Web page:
The opening statement set forth the following facts. On September 18, 1959, plaintiff Hartford Accident & Indemnity Company issued to All American Nut Company, Inc. in consideration of a premium paid to it a fidelity bond with a liability limit of $2,500. The clerk's transcript shows that the ‘Insuring Agreement’ reads as follows: ‘The Underwriter, in consideration of the payment of the premium, and subject to the Declarations made a part hereof, the General Agreements, Conditions and Limitations, and other terms of this Bond, agrees to indemnify the Insured against any loss of money or other property which the Insured shall sustain through any fraudulent or dishonest act or acts committed by any of the Employees, acting alone or in collusion with others, the amount of indemnity on each of such Employees being the amount stated in Item 3 of the Declarations.’ Reverting to the opening statement, it appears that Bonnie Porter was a general office clerk of All American and any loss occasioned by her fraudulent or dishonest act was covered by the fidelity bond. ‘That said Bonnie Porter did steal a certain check from All American and did turn same, together with samples of her employer's genuine signature, over to one Dan Aitken, who subsequently completed the check, making it payable to J. B. Cox Company, and forged the name of the official of All American as drawer; That on or about August 15, 1960, said check was deposited in an account opened at the Tweedy-Alexander Branch of the Bank of America National Trust and Savings Association [in the City of South Gate] in the name of J. B. Cox Company; the check was drawn upon All American's account at the First and Chicago Branch of the Bank of America; subsequently the funds, except for $785.35, were withdrawn from the account of J. B. Cox Company; That the amount of the forged check was $14,785.35, and that such amount was charged against the commercial account of All American at the First and Chicago Branch of the Bank of America; That such loss to All American was sustained through a fraudulent and dishonest act of one of its employees; that is, Bonnie Porter; That the check did not constitute a valid order of All American giving Bank of America a right as against All American to charge the amount thereof to its account; That the Bank of America retains and claims as salvage the sum of $785.35, not withdrawn from the J. B. Cox Company account; That upon All American's demand made September 16, 1960, for $14,785.35, the Bank of America has credited to the account of All American the sum of $12,285.35, and that such total credit is $2,500 less than the amount charged against the account of All American when the forged check was presented; That the Bank of America has refused and does refuse to credit an additional $2,500 to All American's account; That on or about September 30, 1960, All American presented Hartford its claim in writing for $2,500, the penal limit of the bond, and that Hartford has refused to pay same and brought this action seeking to determine its rights, if any, as against the bank and All American; * * * The evidence will further show that Hartford made a demand upon the All American Nut Company, pursuant to Civil Code Section 2845, to proceed against the Bank of America for the $2,500, but that the All American Nut Company has refused to do so and informed Hartford prior to the commencement of this action that the All American Nut Company would proceed against Hartford for the $2,500. The evidence, we submit, will further show that the Bank of America was negligent in accepting for deposit and subsequently clearing the forged check for the following reasons: First, in failing to obtain any identification from Billy Dan Aitken when he deposited the forged check representing himself to be J. B. Cox, and this despite the fact that the custom and practice of the banking industry in August of 1960 in the County of Los Angeles and City of South Gate was to demand and receive identification from a depositor opening a new account and not to open an account without identification, and this further despite the fact that the Bank of America in August of 1960 instructed its employees to obtain identification from a depositor opening a new account and not to open such an account without identification; Second, in failing to telephone the maker of the check and verify the check when no identification was obtained from Billy Dan Aitken, and this despite the fact that in August of 1960 the custom and practice in the banking industry in the County of Los Angeles and City of South Gate was to make such a telephone call, and further despite the fact that the Bank of America in August of 1960 instructed its employees to make such a call where no identification was obtained from a depositor opening a new account.’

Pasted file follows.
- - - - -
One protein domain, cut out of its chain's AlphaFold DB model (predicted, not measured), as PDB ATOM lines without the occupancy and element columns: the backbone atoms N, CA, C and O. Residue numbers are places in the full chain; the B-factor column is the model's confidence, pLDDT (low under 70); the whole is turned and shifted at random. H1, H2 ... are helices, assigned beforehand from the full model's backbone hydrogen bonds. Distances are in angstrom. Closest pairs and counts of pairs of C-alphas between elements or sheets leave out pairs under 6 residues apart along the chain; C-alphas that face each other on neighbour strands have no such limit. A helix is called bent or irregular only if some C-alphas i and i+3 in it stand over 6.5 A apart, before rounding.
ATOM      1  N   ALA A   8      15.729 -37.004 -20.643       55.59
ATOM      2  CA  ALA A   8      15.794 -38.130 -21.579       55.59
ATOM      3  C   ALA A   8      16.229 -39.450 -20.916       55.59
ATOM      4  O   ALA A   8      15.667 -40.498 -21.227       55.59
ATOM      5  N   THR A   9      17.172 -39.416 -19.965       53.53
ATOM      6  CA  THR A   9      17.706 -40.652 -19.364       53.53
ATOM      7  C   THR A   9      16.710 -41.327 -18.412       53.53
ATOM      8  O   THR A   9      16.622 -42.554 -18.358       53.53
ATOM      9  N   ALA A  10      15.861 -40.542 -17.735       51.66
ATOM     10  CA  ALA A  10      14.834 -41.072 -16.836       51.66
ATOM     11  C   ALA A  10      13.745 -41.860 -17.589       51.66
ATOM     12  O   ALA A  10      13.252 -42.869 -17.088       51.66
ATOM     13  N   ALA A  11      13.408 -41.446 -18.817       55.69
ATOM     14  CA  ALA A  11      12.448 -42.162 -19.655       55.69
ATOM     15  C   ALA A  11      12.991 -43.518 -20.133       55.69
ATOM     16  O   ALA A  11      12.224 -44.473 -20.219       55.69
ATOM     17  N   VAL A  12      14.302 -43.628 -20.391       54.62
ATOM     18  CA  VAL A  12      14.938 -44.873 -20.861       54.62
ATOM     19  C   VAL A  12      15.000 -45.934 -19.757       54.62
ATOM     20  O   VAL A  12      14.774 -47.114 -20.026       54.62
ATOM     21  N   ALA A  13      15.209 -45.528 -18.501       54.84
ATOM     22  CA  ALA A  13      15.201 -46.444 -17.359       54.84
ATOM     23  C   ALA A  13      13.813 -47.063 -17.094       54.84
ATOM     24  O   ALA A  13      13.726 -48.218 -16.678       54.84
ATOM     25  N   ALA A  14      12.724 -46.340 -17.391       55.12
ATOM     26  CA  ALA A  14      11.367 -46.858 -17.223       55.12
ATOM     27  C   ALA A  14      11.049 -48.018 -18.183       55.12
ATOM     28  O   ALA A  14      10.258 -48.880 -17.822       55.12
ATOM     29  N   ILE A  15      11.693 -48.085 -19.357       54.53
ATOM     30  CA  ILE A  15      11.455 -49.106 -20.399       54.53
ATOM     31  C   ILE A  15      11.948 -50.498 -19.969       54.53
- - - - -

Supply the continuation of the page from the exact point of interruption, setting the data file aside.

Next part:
The court's ruling was as follows: ‘The Court finds that it is the right of the All American Nut Company to elect to pursue the plaintiff under the obligation of the bond that has been referred to in the opening statement, and the Court finds that it is the duty of the plaintiff, the Hartford Accident and Indemnity Company, to pay to the All American Nut Company the face amount of the bond in the sum of $2,500 with interest and costs incurred by the defendant All American Nut Company from September 30, 1960, to date, and to pay to the Bank of America costs incurred by said defendant. * * * On the question of negligence, that if even all the affirmative matters as set forth in the plaintiff's opening statement with respect to items of claimed negligence on the part of the bank were established, the Court finds that in this action such items, which may be for the protection of the bank or for its customers, do not constitute such negligence that they would affect the equities as between the Hartford Accident and Indemnity Company and the bank.’